Remember all those times on ER when someone yells "Clear!" and shocks a patient with a pair of paddles? That's called electrical cardioversion, and it's an extreme way of returning the heart to a normal rhythm. It's effective, but it also causes every muscle in the body to simultaneously contract. Not pleasant.

Well, for less acute cases of atrial fibrillation -- an abnormal rhythm of the upper chambers of the heart -- Canadian biotech Cardiome Pharmaceuticals (NASDAQ:CRME) has been working with Astellas to develop a drug called vernakalant. If Cardiome gets a favorable decision from the FDA on the drug, the stock could take a big jump. It could also be a big step forward for the treatment of atrial fibrillation. There are currently many drugs to treat the condition, but most of them suffer from a serious potential for toxicity.

The development process for vernakalant hasn't been perfect. In May 2006, Cardiome took a hit when the New Drug Application (NDA) filing for the intravenous form of the drug was rejected as incomplete. But the rejection was a result of sloppy paperwork, not a bad drug. And it's a lot easier to just fix bad paperwork.

Indeed, indications suggest that vernakalant is a good drug. A double-blind, placebo-controlled clinical study, the results of which were published in the Journal of the American College of Cardiology in 2004, showed that atrial fibrillation stopped much more quickly in patients on vernakalant than those receiving a placebo. The number of patients who returned to a normal rhythm after 30 minutes was also substantially higher. And the placebo group suffered more serious adverse events than the treatment group. These results were statistically significant.

In a June 4 press release, Cardiome announced that phase 3 results for the IV formulation were also good in patients who developed atrial fibrillation one to seven days following bypass or valve-replacement surgery. (A full 30% of these patients experience atrial arrhythmia following surgery.) Just as in the 2004 study, patients given a placebo experienced more adverse events than those who were given the drug.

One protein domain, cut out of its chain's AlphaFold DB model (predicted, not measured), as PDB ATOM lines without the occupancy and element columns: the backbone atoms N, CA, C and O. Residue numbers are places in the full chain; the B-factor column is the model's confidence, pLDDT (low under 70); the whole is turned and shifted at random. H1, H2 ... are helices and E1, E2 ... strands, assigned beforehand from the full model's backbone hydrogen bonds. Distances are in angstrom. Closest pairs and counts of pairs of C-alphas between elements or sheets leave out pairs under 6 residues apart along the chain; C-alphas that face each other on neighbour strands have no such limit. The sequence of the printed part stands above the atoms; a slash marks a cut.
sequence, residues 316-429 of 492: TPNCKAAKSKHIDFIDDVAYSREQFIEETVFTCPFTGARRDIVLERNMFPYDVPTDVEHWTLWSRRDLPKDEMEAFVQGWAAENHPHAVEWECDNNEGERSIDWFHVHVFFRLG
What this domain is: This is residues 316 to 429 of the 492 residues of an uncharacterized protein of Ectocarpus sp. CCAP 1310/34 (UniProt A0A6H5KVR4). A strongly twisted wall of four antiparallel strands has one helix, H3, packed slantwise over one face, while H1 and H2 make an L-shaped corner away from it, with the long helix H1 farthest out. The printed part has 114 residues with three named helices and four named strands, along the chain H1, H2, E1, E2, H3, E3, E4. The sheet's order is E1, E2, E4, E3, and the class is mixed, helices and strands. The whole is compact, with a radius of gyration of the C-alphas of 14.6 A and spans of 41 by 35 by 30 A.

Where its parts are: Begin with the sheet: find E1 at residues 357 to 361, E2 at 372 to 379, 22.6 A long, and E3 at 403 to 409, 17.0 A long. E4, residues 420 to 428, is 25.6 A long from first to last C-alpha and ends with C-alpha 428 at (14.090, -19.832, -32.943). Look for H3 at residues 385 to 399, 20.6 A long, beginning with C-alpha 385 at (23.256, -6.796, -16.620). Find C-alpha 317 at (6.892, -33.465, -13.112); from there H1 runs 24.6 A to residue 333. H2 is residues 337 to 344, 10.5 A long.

Results of a phase 2a study of an orally available form of vernakalant, however, have provided mixed results. At the lower dosage of 300 mg, 33 of 54 patients returned to a normal rhythm, compared with 24 of 56 on a placebo. Results of dosing at 600 mg were not statistically significant. But it's worth noting that the results of the 300 mg test slid just within the accepted value of statistical significance, while the phase 3 results of the IV formulation, which involved a larger patient group, achieved strong statistical significance. A phase 2b study of the oral form was initiated in the first quarter of 2007, and those results will likely be available late this year or early next year.

Like many diseases, the likelihood of atrial fibrillation increases with age. And with the first baby boomers having just turned 61, there's likely to be a greater demand for drugs to treat the condition for the next two decades. That makes vernakalant even more valuable. While the oral version of the drug is significant, the IV form will be the main value driver for now. Cardiome resubmitted its NDA for the drug and have should hear back from the FDA by Oct. 18.

I think vernakalant is likely to get approved. As with any investment based on FDA approval, of course, there is substantial risk involved. Cardiome's stock has meandered over the past year from $14 per share to as low as $8, and right now it still hangs below $10. If the company gets a win on vernakalant, all is well. On the other hand, its balance sheet, like those of most biotechs with no sales, is not so robust. An unfavorable decision from the FDA, and the stock could take a substantial dive.

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Fool contributor Andrew R. Vaino, M.B.A., Ph.D., once won 600 of Ben Stein's dollars on Win Ben Stein's Money and has a long position in Cardiome. He also writes on biotech stocks at The Fool has a disclosure policy.